Debunking the Myth of 19th-Century ‘Tear Catchers’

Victorians were known for leaving behind some weird accessories, like mustache guards, lobster bustles, and tussie-mussies. And they were big on ritualized mourning. So when you see a bottle that purports to be a Victorian tear catcher, it just seems to fit right in with what you know. Victorians in mourning, it was said, stored their tears in a small bottle. When the tears started evaporating faster then they were collected, that meant that period of mourning was over. But in reality, there is no such thing as a Victorian tear catcher.

“People ask to buy them all of the time. At least a few people a week,” says Christian Harding, owner of The Belfry, an oddities and collectibles store in Seattle. Harding then must explain that the bottles most are looking for—blown, usually clear, glass decorated with patterns, gilding, and colorful enamel—are throwaway perfume bottles. But the “tear catcher” term has stuck, through a combination of historical accident and deceptive, yet effective, marketing.

The myth likely began with archaeologists and an oddly chosen term. Small glass bottles were often found in Greek and Roman tombs, and “early scholars romantically dubbed [them] lachrymatories or tear bottles,” writes Grace Elizabeth Arnone Hummel, who runs the perfume website Cleopatra’s Boudoir. Those glass bottles held perfume and unguents, not tears, Hummel explains. “Scientists have performed chemical tests on these flasks and they disproved the romantic theory.” But stories sometimes acquire their own momentum.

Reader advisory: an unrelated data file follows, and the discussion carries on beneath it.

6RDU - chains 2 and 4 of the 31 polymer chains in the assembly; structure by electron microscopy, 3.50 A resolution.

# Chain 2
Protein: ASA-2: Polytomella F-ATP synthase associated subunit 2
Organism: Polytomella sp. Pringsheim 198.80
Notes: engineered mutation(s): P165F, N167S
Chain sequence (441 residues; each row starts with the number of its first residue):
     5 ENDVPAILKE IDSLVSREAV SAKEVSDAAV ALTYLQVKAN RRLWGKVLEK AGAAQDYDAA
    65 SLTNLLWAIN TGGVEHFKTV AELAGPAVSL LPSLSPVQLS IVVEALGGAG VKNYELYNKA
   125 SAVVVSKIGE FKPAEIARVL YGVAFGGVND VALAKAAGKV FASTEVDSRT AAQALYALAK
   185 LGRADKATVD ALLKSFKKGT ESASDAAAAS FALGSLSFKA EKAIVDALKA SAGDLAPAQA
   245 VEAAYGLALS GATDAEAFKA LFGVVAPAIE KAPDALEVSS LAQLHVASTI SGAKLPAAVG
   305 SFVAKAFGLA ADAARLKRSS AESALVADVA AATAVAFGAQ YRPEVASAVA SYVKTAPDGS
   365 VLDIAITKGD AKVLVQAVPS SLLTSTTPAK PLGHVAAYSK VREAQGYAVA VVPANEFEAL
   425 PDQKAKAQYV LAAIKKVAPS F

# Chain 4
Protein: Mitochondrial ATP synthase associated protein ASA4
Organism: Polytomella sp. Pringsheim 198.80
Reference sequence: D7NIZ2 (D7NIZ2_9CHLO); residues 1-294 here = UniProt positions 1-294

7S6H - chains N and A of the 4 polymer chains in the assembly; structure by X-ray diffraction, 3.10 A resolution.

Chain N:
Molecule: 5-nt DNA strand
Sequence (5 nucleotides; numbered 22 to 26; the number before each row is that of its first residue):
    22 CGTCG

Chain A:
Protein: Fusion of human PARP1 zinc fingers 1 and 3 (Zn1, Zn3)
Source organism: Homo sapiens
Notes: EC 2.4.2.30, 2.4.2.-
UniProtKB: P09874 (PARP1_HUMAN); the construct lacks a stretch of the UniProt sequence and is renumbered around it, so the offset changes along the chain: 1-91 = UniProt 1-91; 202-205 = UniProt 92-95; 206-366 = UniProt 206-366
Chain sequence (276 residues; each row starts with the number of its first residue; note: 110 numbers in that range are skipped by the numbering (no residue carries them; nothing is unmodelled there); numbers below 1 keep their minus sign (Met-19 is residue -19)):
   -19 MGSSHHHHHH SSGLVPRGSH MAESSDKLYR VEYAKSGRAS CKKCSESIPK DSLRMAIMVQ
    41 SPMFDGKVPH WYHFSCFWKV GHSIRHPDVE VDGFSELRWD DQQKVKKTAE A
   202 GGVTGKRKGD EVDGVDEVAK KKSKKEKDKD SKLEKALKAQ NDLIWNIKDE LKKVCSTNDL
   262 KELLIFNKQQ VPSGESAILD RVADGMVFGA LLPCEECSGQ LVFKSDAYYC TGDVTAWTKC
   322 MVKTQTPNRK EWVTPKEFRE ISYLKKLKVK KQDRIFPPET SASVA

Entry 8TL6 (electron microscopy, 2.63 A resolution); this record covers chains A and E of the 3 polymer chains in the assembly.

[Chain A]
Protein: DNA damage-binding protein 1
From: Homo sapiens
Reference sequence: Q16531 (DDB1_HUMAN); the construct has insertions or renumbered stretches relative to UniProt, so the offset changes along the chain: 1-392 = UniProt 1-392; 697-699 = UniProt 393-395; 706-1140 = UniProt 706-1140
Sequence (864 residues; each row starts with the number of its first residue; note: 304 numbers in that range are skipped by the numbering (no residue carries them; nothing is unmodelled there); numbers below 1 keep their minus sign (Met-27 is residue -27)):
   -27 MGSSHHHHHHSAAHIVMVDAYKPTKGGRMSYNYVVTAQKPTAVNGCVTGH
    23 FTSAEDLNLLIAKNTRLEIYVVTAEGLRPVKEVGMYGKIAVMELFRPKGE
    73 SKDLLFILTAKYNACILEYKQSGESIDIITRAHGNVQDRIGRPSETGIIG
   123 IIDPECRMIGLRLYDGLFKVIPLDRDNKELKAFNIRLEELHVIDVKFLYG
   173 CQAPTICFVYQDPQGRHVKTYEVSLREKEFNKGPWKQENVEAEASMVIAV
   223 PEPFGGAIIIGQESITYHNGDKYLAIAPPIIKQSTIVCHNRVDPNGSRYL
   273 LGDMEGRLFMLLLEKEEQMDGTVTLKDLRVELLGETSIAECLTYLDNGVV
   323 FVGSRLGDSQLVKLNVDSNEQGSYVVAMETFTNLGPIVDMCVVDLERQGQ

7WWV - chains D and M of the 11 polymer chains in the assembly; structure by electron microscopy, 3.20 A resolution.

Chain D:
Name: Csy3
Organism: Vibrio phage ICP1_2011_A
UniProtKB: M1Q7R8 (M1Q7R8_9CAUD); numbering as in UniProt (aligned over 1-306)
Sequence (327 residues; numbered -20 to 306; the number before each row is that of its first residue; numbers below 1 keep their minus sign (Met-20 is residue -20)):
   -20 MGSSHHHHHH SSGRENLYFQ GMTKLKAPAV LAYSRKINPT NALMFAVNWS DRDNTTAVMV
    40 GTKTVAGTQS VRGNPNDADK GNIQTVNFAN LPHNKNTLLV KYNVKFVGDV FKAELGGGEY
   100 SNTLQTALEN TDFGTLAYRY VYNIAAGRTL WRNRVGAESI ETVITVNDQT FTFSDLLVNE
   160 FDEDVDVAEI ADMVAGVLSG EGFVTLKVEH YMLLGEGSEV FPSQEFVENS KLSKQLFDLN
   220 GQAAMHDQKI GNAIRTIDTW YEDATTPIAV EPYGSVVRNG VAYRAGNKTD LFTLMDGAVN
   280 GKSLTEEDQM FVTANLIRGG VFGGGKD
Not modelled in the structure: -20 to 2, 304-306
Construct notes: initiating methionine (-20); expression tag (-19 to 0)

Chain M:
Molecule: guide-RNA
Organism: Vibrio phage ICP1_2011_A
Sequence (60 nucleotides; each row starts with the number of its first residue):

The idea of bottling up one's tears is just too good of a story to NOT use in marketing. Read about how tear catchers came about at Atlas Obscura.
   
(Image credit: Katie Kierstead/Roses & Rue Antiques)
 


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